If you come from a family of moderate means, it might be possible to attend your dream school, at least during your freshman year. But, after that, you'll struggle if your aid drops significantly. You've also just lost your best chance for receiving maximum aid at a more affordable school.

Remember, the financial aid package can directly affect whether you graduate or not. A diploma from a slightly less prestigious school is worth a lot more than random credits from an elite institute.


Merit Scholarships With Very High GPA Requirements

Merit scholarships are given on the condition that a student maintain a minimum average GPA. This varies from college to college, and even from scholarship to scholarship. Sometimes automatic scholarships are given to all graduating high school seniors who score well on state-mandated tests. Institutional scholarships often require a 3.0 or higher GPA.

This, by itself, is a fair practice. These monies are given in recognition for academic achievement. The schools also use these awards to lure the brightest students to their campus. The expectation is that you'll continue to excel.

However, sometimes recipients of merit aid are assigned very difficult classes the first year, taught by professors notorious for giving nearly everyone low grades. Then it becomes very difficult for a student to remain eligible to continue receiving merit aid.

Why a Lower-Priced School May Be a Better Option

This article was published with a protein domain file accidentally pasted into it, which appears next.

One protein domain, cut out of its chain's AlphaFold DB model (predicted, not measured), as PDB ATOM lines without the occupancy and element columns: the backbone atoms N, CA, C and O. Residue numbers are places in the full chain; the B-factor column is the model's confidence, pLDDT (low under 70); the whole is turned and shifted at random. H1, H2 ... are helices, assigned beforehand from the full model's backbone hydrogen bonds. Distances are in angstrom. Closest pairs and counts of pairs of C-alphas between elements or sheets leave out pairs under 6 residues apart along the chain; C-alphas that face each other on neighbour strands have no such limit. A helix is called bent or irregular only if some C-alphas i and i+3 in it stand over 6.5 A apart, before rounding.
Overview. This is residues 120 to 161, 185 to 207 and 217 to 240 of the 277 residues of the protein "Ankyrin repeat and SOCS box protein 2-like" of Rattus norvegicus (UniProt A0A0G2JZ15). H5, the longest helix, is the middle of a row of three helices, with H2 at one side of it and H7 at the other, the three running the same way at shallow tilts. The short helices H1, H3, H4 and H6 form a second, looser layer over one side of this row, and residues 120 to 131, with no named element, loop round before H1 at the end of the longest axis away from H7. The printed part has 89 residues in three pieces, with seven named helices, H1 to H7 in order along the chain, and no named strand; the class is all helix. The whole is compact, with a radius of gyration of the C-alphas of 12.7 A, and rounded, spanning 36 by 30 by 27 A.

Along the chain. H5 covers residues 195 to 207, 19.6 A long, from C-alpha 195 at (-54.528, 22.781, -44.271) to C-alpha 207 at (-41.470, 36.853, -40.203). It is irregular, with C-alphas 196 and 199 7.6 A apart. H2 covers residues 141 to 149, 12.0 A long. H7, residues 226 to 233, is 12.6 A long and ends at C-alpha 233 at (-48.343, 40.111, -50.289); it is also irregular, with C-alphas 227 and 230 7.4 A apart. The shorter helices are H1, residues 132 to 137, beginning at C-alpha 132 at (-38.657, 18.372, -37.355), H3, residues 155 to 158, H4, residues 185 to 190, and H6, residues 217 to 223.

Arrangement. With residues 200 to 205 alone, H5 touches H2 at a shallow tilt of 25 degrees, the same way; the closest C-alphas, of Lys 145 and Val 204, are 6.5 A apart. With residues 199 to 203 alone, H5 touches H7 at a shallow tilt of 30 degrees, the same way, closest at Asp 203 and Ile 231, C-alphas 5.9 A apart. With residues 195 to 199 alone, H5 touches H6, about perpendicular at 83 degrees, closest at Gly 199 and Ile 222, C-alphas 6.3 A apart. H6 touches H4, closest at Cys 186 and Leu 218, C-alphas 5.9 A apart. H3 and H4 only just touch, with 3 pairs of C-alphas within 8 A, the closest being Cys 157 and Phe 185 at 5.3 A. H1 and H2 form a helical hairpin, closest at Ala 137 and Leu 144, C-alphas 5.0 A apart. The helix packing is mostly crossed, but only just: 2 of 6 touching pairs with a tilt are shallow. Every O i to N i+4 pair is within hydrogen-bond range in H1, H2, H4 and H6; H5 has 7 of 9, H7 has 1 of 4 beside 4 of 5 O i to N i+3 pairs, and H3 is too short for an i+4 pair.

If you come from a family of moderate means, and depend heavily on financial aid, you might want to consider a college with a "sticker price" of $25,000 to $30,000 a year, instead of one that starts at $60,000. That's because you're entering at a high point and bargaining down. If something goes wrong, it's almost impossible to continue.

However, starting at a lower figure allows you to work from there. If something goes wrong, it's not as much of a disaster.

This I can speak about from first-hand experience. My own daughter received a merit scholarship at her public university. It was, however, contingent upon her grades. Her freshman year, she took an honors class with a professor who gave vague, nebulous assignments. Everyone struggled. Her grade in that class was so bad she won't tell me what it was.

Her GPA the first semester of her freshman year was very low. (How low I don't know.) But she pulled her grades up the second semester.

However, her scholarship was in jeopardy. Initially, she didn't receive it. She had to petition the financial aid office. Then her request was sent to the head of the honors program.

Luckily, she received the scholarship her second year. If she didn't, it would have made paying tuition a bit more difficult. But we would have found a way.

If this had happened at an elite private school, and things didn't work out, it would have probably meant leaving campus.

So choose your school wisely, to maximize your chances of obtaining a degree.



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Submit a Comment
  • ologsinquito profile imageAUTHOR


    5 years ago from USA

    Thanks so much Eric.